The identity of Tennessee’s next defensive line coach has yet to be determined. Chances are, the man who fills the lone vacancy on Derek Dooley’s staff will be in charge of that position group.
Whoever gets the job has some serious work on his hands.
Defensive tackle — or, rather, the lack of manpower at that position — is a major cause for concern heading into Dooley’s first season on Rocky Top, and the recruiting class did little to address depth issues at that position.
“Certainly, there’s no question that next year’s class better be heavy with some linemen,” Dooley acknowledged on Wednesday night.
As it is, the Vols are mighty lean on the line of scrimmage.
Of the 25 signees in the 2010 recruiting class, only one — junior-college transfer John Brown — is expected to play on the defensive interior. Tennessee signed three total defensive linemen, but the other two are ends Corey Miller and Jacques Smith. Smith’s long-term future could lie at outside linebacker.
The paucity of defensive tackles in a Tennessee recruiting class is nothing new. Examine the Vols’ past four collections of prospects, and “Where’s the Beef?” would be an apt, if culturally dated, question.
Lane Kiffin signed three defensive tackles in 2009 — Montori Hughes, who originally inked with the Vols in 2008 but failed to qualify academically; Rae Sykes, a natural end who bulked up to play inside and rarely saw the field; and Arthur Jeffery, who redshirted coming off a serious knee injury.
Hughes was the lone D-tackle in the 2008 class.
The 2007 contingent included three defensive tackles. William Brimfield is the only one still on the team, and he now plays on the offensive line where the manpower issue is almost as dire.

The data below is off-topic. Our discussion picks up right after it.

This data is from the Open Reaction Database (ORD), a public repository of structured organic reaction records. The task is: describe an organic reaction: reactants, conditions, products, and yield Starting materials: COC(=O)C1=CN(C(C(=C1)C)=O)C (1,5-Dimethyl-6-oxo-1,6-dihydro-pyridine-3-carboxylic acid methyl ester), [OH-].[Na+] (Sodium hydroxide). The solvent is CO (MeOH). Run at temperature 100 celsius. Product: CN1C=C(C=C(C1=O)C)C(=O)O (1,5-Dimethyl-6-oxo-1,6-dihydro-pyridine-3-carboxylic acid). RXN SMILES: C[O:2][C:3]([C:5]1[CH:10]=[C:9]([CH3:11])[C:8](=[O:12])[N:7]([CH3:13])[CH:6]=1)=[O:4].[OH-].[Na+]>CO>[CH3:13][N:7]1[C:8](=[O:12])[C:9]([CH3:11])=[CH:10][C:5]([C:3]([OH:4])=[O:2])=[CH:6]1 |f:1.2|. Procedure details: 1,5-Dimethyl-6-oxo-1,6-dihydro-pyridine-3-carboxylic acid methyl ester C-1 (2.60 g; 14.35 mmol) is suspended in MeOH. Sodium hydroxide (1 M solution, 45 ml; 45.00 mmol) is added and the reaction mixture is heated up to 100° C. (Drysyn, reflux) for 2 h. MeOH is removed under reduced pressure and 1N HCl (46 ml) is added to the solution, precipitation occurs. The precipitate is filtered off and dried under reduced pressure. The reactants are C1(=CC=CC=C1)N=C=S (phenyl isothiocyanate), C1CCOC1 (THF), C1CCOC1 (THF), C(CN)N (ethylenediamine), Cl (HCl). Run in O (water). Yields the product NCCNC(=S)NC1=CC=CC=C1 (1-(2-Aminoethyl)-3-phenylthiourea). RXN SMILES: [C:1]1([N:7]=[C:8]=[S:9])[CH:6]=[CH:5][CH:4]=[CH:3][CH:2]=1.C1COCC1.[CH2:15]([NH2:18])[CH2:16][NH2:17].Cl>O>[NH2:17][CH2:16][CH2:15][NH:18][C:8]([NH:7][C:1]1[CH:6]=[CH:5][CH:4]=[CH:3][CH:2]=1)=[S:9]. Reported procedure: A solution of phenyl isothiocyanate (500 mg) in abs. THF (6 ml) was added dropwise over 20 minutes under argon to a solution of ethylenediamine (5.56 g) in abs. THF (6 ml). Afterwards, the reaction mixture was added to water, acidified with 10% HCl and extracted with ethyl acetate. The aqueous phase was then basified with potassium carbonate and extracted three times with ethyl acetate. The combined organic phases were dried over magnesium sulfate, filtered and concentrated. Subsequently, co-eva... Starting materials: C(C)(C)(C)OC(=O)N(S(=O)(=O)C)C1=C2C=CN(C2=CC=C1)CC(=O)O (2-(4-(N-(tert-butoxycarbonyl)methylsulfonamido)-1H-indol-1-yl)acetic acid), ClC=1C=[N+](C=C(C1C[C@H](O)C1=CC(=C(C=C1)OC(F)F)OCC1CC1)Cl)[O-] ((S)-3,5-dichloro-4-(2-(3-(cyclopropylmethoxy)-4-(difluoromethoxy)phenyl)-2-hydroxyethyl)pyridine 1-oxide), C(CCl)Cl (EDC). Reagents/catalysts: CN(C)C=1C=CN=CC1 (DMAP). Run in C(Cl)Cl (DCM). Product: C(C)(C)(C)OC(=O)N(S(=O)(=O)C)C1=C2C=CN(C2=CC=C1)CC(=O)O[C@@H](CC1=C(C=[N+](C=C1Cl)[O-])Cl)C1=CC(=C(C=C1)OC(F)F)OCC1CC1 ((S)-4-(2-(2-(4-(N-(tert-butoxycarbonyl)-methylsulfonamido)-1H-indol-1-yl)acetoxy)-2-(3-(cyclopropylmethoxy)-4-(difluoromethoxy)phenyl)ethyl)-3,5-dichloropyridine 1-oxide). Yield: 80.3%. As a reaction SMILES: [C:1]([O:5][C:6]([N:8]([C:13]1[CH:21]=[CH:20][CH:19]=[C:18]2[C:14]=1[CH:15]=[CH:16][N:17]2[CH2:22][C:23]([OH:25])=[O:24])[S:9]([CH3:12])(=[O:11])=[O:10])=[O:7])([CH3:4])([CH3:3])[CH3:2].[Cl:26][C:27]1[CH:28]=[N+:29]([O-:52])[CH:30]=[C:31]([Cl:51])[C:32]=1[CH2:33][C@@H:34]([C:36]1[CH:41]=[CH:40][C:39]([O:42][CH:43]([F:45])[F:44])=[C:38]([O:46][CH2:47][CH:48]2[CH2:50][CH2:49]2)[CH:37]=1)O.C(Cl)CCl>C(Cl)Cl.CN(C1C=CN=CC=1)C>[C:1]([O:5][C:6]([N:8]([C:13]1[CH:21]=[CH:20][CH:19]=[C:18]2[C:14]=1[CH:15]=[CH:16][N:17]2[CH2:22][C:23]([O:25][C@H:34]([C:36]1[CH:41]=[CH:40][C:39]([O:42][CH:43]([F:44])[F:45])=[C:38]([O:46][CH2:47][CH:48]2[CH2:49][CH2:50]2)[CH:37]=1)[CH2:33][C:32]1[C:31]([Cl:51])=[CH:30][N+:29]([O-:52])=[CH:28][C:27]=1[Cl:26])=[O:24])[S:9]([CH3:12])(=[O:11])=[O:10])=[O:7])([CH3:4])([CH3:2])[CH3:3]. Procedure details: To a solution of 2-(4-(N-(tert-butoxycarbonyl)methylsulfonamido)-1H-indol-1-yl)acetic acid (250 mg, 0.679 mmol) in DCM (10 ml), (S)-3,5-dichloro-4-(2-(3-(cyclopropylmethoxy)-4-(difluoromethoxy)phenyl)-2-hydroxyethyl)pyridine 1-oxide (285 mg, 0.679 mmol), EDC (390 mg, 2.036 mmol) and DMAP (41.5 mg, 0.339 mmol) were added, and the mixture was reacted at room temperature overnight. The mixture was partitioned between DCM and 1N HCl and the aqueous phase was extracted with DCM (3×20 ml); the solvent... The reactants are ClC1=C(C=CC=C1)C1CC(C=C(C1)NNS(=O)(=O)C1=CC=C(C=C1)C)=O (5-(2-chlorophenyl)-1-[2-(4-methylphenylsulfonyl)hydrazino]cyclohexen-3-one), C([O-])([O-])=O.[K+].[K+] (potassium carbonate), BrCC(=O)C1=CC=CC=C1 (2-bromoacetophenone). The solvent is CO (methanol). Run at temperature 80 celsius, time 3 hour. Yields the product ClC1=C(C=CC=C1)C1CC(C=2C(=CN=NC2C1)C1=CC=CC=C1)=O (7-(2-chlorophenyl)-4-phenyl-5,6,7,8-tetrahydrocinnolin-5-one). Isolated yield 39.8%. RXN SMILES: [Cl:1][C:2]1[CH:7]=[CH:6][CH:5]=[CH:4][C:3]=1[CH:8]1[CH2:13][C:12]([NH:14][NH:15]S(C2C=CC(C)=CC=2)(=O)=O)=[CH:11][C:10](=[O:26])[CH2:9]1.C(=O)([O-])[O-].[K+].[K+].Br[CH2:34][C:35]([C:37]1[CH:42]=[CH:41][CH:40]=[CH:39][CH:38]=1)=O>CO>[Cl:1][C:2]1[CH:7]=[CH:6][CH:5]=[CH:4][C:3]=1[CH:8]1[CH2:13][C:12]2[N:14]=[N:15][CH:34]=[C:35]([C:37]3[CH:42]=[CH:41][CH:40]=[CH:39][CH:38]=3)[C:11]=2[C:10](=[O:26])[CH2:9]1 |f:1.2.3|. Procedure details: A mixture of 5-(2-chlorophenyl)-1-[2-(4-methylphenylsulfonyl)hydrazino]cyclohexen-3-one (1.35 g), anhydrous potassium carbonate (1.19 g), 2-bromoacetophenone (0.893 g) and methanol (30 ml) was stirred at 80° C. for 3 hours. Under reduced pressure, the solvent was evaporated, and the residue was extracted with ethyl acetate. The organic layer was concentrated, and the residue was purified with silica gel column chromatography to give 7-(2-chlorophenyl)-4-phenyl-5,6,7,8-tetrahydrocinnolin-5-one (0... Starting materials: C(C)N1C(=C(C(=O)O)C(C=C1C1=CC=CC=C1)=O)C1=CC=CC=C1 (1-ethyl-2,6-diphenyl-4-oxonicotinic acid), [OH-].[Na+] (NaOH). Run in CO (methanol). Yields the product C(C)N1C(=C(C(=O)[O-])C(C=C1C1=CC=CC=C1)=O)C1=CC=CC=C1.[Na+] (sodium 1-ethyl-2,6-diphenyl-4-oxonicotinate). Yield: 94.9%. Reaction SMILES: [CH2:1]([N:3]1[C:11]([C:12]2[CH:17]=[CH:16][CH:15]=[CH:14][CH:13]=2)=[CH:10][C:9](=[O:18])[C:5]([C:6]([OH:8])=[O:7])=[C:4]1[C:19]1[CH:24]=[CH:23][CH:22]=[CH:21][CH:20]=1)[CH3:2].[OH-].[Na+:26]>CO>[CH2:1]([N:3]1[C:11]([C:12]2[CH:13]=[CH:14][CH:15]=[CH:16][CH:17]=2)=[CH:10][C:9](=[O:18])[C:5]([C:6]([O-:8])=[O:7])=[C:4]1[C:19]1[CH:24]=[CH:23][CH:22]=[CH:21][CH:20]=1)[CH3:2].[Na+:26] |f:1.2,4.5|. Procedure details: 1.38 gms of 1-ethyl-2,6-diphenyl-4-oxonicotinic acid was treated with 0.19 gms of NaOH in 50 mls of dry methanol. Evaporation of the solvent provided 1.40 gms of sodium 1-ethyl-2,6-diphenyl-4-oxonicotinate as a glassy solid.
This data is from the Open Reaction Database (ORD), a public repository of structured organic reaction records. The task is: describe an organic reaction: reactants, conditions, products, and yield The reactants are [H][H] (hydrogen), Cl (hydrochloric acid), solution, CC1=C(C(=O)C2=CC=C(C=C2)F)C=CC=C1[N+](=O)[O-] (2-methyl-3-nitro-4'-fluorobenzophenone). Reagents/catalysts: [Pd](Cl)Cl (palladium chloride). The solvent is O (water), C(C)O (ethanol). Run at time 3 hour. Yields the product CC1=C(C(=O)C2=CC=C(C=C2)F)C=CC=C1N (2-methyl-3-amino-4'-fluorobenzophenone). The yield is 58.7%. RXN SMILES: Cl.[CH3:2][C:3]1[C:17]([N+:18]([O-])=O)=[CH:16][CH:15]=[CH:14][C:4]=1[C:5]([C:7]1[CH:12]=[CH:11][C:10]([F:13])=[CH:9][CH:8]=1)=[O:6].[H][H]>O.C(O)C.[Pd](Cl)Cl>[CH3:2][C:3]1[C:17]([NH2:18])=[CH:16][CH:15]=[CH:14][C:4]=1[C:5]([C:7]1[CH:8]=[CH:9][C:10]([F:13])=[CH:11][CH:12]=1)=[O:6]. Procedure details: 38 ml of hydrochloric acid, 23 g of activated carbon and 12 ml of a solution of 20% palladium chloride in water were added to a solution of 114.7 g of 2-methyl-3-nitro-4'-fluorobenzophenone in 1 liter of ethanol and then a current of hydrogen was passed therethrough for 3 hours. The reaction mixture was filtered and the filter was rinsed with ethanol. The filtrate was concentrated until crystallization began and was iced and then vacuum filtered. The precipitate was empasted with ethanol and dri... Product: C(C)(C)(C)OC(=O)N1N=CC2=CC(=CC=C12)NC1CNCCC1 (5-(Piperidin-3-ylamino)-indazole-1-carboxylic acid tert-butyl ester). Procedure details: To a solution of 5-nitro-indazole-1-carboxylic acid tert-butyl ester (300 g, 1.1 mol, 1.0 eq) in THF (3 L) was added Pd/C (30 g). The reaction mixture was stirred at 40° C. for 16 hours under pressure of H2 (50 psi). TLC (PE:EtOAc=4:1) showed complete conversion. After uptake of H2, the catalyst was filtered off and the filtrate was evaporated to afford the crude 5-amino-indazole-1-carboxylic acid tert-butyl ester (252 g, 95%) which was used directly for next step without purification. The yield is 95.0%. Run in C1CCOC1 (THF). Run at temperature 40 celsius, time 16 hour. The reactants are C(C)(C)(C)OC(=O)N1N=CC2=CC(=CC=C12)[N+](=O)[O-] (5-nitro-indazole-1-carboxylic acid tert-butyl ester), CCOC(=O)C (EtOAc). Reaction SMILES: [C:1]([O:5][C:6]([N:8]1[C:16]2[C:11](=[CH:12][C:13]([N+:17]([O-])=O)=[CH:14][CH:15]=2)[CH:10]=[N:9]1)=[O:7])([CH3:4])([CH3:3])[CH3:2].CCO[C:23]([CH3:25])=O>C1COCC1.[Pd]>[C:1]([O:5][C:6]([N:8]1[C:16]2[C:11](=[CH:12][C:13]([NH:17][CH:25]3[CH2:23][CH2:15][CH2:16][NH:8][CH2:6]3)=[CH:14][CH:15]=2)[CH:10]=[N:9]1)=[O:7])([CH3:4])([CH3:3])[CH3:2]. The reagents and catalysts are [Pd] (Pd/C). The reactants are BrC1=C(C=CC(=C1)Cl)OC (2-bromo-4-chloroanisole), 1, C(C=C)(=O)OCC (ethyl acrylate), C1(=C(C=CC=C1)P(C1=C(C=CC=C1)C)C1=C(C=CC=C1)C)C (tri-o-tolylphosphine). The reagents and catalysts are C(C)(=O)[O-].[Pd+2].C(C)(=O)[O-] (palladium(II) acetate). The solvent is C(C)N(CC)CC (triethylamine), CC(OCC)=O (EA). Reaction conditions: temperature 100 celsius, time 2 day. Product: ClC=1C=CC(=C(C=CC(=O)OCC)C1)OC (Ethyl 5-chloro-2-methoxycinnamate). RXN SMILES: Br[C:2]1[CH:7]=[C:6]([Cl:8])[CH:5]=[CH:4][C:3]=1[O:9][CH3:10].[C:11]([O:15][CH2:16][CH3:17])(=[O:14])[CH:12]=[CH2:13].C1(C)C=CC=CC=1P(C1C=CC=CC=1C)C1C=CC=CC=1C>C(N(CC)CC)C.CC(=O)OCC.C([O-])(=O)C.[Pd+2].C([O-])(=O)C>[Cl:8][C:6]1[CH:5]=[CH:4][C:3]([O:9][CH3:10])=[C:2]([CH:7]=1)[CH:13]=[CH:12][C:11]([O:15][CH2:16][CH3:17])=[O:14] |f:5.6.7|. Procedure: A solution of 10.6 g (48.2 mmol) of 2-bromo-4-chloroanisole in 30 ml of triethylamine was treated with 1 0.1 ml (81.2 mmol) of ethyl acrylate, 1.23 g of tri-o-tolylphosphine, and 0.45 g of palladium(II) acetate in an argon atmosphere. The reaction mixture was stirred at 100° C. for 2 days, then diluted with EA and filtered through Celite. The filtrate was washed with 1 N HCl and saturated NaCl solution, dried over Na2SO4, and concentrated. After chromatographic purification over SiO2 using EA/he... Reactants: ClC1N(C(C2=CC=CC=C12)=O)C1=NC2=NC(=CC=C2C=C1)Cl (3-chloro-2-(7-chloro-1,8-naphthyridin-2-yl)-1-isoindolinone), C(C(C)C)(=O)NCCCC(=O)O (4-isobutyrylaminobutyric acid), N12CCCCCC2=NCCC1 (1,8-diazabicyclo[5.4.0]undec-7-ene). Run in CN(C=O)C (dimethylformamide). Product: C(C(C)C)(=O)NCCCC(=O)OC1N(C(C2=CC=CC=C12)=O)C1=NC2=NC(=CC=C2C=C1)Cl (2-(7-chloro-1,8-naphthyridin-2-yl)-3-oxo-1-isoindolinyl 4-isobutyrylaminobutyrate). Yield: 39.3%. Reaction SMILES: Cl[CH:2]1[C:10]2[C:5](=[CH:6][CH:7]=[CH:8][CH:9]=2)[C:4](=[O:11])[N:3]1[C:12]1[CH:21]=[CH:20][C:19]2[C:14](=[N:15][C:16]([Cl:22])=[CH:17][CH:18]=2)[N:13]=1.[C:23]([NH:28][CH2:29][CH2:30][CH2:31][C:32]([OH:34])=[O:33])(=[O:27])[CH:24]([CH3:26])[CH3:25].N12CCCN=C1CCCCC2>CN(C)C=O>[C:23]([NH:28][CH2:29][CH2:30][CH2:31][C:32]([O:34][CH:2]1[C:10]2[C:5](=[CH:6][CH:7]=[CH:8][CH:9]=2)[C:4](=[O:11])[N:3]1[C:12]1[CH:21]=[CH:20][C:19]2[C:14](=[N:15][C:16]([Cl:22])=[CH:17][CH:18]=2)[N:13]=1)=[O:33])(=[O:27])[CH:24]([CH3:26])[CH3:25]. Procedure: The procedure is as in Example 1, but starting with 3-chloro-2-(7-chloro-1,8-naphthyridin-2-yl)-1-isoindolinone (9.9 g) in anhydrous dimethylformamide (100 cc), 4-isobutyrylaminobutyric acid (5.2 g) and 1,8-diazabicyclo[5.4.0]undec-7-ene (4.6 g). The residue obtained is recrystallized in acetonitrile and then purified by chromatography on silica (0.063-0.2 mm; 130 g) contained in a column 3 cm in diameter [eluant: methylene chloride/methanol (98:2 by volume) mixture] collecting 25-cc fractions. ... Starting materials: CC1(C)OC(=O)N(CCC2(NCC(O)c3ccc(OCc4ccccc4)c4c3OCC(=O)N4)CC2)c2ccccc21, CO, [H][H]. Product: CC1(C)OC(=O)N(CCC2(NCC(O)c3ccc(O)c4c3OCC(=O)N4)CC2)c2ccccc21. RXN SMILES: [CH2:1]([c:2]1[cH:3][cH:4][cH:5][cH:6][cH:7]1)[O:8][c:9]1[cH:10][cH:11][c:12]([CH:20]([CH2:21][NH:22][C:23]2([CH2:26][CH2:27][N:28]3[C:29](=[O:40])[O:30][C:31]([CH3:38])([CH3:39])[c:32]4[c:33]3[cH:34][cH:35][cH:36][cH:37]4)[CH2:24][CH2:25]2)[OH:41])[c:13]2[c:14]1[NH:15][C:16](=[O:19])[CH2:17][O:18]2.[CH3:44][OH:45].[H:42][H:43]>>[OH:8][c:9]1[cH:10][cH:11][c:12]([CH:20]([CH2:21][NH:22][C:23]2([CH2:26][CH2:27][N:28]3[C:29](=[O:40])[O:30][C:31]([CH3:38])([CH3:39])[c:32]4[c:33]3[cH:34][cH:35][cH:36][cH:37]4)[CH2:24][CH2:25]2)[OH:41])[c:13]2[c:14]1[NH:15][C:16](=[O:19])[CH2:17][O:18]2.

True, Dooley did sign four offensive linemen in the 2010 class. However, that represents exactly half of Tennessee’s total contingent of true offensive linemen signed in the previous three recruiting classes. Two of them are no longer on the team, and all three in the 2009 class redshirted last season.
Offensive linemen and defensive tackles might not get the notoriety of the skill position players. But they’re vital in building winning programs and contending for championships.
Tennessee lost four starters from last year’s offensive line and both of their starting defensive tackles. Hughes is the lone returnee on the defensive interior with significant playing experience. Tackle Aaron Douglas is the lone returning starter on UT’s offensive front, and he was recruited to the Vols as a tight end and didn’t play his current position until last spring.
The Vols might have gotten a boost from J.C. Copeland, but he signed with LSU. Even if UT had held onto Copeland, it’s difficult to count on a newcomer to make an immediate impact playing on either side of scrimmage. That includes Brown, who signed with Florida coming out of high school in 2007 but departed Gainesville without playing a down of Division I football.
For what it’s worth, Dooley said Wednesday that new defensive coordinator Chris Wilcox will stick with a 40 defense — though it will be multiple — as the Vols’ base scheme.
Sticking with four down linemen in a base defense means guys have to step up for Tennessee in a hurry. Either that, or some of UT’s defensive ends better start having second helpings at dinner. Maybe thirds.